In its commitment to produce great wines while respecting natural resources, Gran Reserva has managed to reduce its carbon footprint by 34%, making it one of the lowest in the industry.
Taking measures to decarbonize its own production and the that of the wine industry as a whole is part of Viña Concha y Toro y Gran Reserva’s commitment to the environment.
In 2007, Gran Reserva started to measure its carbon footprint using the Greenhouse Gas (GHG) Protocol, “the most widely used methodology in the world, which basically tells you what and how to measure,” explains Concha y Toro Sustainability Coordinator, Fernando Avaria. In alignment with global climate action, Gran Reserva’s objective is to identify its potential reductions in its commitment to achieve zero CO2 emissions by 2050, and it has already done quite a bit.
“As a company we have done a lot of things. We have a program where we work with packaging suppliers to encourage them to measure their own carbon footprint and set reduction goals. In the case of Gran Reserva in particular, it reduced the weight of its bottles to the lightest one it could find: 390 grams. We have reached 100% renewable energy at Concha y Toro. Moreover, we are replacing the frost control towers with electrical towers,” comments Avaria on the company’s practices to mitigate the effects of climate change. With this, in 2022, it was able to meet its emissions reduction goal proposed for 2025, reducing its carbon footprint by 34% over 2017.
In the wine industry, the three largest carbon footprints are associated with bottles, transportation, and grape imports.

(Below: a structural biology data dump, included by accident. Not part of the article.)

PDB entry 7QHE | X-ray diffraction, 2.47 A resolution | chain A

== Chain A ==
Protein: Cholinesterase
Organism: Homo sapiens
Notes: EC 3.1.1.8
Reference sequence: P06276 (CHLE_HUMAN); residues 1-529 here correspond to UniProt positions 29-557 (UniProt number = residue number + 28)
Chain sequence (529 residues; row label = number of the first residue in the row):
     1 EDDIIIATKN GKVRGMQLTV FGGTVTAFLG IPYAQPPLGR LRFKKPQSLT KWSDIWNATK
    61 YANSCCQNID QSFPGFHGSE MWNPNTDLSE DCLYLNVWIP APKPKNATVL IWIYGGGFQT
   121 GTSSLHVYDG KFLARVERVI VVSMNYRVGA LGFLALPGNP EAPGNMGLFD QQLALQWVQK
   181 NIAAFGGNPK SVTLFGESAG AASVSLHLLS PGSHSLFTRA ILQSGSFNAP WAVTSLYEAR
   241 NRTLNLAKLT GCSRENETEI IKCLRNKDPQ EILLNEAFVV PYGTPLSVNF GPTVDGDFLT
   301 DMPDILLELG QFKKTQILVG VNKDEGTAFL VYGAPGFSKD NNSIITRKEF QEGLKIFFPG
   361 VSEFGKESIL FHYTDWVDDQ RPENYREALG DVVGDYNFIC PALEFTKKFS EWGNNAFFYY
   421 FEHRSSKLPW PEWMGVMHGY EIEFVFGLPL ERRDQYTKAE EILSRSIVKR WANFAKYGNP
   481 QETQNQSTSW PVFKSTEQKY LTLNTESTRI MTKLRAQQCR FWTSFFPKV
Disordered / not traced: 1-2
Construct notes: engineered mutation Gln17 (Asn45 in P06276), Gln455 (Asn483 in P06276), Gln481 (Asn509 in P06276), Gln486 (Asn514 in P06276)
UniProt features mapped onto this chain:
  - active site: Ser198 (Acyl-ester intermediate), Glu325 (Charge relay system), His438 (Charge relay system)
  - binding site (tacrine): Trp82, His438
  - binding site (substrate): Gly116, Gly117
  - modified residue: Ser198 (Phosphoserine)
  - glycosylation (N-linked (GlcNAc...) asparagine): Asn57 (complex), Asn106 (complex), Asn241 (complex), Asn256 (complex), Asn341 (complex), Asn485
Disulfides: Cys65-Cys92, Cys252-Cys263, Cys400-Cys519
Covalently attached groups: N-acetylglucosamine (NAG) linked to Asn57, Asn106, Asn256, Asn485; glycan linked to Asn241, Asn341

In 2019, Viña Concha y Toro became the first Latin American company to achieve its science-based emissions reduction targets, which are aligned with the goal to keep the global temperature increase at under 1.5oC, approved by the Science Based Targets Initiative (SBTi), “the most world renowned guide for measuring our carbon footprint,” adds Avaria.
As you can see, when you select wines like Gran Reserva Cabernet Sauvignon, Gran Reserva Sauvignon Blanc, Gran Reserva Malbec o Gran Reserva Carmenère, you are also choosing a product that is committed to limiting the rise in global temperatures, and whose current footprint is 566 g Co2e per bottle.
We comply with the highest standards of verified social and environmental performance, transparency, and legal responsibility to balance benefit and purpose.
We adopt an Impact Business Model, creating beneficial links between business, community, and environment.
The Gran Reserva vineyards are an important part of the project to conserve native forest areas and protect local biodiversity. Our native forests have the ability to retain rainwater and control the kind of climate change that results from water shortages.
We take care of 1,432 hectares of protected forests and, on average per vineyard, a total of 105 species of fauna and 48 species of registered flora.
Our effort to preserve nature begins with responsible water consumption. 99% of the water we use comes from surface and subterranean sources.
Our vineyards are drip irrigated, which translates to a 90% efficiency on water consumption, and over the past 3 years, we’ve reduced our water footprint by 10%.
All of our winemaking processes require the use of energy. Our choice to invest in clean, renewable energy reflects our desire to co-create a sustainable planet for the future.
100% of the electricity used to make the wines in the Gran Reserva collection come from renewable sources, including solar energy.
Concha y Toro has been certified under the Wines of Chile Sustainability Code since 2012, which means that our vineyards are officially recognized as sustainable vineyards.
The wines in our Gran Reserva collection are crafted entirely from estate-owned grapes in sustainably managed vineyards.